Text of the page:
Georgia has made great strides in privatization. Now, almost 20 years after the process began, the State has sold or closed almost all former State owned industrial enterprises. This report outlines a set of operational changes to help the Government of Georgia (GoG) improve how it manages and prepares remaining state property and state-owned enterprises (SOEs) for sale. Its focus is primarily on SOEs and remaining buildings and non-agricultural land. Aside from some hospitals and a few core enterprises (which should either stay in State ownership or only be sold in well-prepared tenders), the National Agency for State Property Management (NASP) of the Ministry of Economy and Sustainable Development (MoESD) has very few real, operating companies left for sale. The report recommends a specific methodology how to analyze all still-functioning SOEs (other than the few core enterprises) and sell them as assets if their asset value seems greater than their going concern value.
While the Agency’s inventory of viable and potentially interesting, functioning enterprises is small, its inventory of unsold real estate – an unknown amount of which is locked in unpromising corporate shells – is overwhelmingly large. Some of these real estate assets are large, valuable and should generate substantial sales revenues. But the asset mix is very mixed, and includes many smaller and less attractive properties. Almost all are suffering from deferred maintenance under State ownership. Both private investment and government administration are dragged down by this overhang of an uncounted number of random, leftover State assets, many with low or negative market value.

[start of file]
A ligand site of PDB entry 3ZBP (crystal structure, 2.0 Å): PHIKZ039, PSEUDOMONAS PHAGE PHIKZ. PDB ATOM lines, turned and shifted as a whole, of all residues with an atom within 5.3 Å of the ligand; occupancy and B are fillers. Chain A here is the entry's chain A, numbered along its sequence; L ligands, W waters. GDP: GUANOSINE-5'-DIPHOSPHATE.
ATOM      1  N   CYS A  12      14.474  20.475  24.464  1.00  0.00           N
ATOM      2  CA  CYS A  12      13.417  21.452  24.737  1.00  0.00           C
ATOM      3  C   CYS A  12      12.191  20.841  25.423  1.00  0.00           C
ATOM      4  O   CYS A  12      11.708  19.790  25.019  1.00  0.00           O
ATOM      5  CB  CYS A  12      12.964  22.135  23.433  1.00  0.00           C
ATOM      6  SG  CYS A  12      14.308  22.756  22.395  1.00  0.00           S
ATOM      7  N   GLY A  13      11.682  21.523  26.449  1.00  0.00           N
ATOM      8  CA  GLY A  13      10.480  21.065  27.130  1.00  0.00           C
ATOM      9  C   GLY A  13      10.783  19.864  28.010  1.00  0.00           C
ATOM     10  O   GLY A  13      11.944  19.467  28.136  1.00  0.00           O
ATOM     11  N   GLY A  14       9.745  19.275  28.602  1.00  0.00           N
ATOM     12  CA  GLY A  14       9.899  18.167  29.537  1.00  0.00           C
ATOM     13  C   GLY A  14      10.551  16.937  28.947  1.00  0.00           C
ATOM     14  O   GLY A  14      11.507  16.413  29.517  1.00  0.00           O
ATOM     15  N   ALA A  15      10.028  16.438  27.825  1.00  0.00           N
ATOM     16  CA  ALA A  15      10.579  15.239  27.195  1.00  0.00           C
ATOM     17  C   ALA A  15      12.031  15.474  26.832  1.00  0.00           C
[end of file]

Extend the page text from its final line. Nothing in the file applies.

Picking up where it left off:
The report suggests that the Agency change its perception of its core privatization task. Instead of being an entity, which manages and sells the shares of SOE’s, its primary privatization task really is managing and selling excess State owned real estate. To accomplish this task effectively, the Agency needs to remove assets from non-viable SOEs, place them in a temporary holding company, register and clear titles as efficiently possible, manage them properly, advertise them aggressively and sell or give them away. Clearly, the MoESD has done a great deal of good work, and is moving in this direction. However, current highly centralized rules, difficulties dealing with enterprise liabilities, a passive sales approach and tools not suited to the tasks block progress in a number of ways. This report discusses these blocks and suggests a variety of systemic approaches to remove them. One key recommendation is to include municipalities in the sales process for lower value assets of only local interest. Public education and transparent, simple, decentralized processes are especially needed to help the State justify shedding these assets in ways the public perceives as fair, without the “junk sales” harming sales of more valuable assets. Another key recommendation is for the Agency to become much more active as a seller, rather than waiting for others to initiate sales. As part of this re-activation of the Agency, this report suggests a careful review and re-definition of the role of third party agents in the sales process.